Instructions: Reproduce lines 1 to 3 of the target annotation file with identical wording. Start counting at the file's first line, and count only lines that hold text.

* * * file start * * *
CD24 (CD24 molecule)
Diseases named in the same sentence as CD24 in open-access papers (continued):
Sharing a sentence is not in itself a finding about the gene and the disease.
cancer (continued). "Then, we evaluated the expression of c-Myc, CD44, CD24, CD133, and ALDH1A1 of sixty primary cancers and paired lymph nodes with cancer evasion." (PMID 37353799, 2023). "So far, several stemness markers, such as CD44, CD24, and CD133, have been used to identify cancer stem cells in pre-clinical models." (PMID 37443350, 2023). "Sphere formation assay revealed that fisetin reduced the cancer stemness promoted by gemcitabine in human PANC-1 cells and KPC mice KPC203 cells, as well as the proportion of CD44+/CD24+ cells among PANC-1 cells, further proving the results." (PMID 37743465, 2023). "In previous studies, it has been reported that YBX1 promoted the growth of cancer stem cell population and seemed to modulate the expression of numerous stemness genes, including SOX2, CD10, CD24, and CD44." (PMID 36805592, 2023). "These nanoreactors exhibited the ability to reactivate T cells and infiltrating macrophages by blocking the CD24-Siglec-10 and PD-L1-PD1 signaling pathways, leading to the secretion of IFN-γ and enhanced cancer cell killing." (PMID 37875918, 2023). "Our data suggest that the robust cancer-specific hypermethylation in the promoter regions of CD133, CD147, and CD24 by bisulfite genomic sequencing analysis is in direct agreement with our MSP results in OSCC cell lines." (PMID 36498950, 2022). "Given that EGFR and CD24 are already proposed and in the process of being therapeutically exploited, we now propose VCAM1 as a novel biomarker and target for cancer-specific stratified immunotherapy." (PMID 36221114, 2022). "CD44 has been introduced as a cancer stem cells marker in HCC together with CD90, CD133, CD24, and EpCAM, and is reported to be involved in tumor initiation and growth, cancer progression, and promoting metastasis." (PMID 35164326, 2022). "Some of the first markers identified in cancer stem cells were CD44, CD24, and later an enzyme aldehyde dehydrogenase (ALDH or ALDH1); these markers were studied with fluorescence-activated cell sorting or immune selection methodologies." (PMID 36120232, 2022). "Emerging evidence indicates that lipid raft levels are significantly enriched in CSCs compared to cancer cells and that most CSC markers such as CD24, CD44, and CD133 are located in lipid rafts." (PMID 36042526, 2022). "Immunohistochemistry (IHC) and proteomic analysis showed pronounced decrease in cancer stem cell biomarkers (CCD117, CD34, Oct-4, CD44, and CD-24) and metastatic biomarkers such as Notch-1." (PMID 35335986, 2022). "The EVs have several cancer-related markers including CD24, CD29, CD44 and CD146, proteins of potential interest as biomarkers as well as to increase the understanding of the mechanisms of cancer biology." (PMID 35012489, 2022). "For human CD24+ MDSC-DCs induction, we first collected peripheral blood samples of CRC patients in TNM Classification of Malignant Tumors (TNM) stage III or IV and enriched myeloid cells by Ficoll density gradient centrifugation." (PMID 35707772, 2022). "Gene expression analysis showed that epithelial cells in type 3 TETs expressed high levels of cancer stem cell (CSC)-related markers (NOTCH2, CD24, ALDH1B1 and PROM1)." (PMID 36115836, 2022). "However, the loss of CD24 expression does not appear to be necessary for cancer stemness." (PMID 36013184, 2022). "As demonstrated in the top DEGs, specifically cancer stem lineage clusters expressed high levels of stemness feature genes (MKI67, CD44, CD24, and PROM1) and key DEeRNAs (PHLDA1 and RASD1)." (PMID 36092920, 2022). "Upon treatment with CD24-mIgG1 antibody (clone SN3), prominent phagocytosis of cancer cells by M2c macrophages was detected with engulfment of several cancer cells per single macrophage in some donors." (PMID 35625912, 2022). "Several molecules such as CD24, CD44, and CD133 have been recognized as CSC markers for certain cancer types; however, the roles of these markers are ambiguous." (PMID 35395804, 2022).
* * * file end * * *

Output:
CD24 (CD24 molecule)
Diseases named in the same sentence as CD24 in open-access papers (continued):
Sharing a sentence is not in itself a finding about the gene and the disease.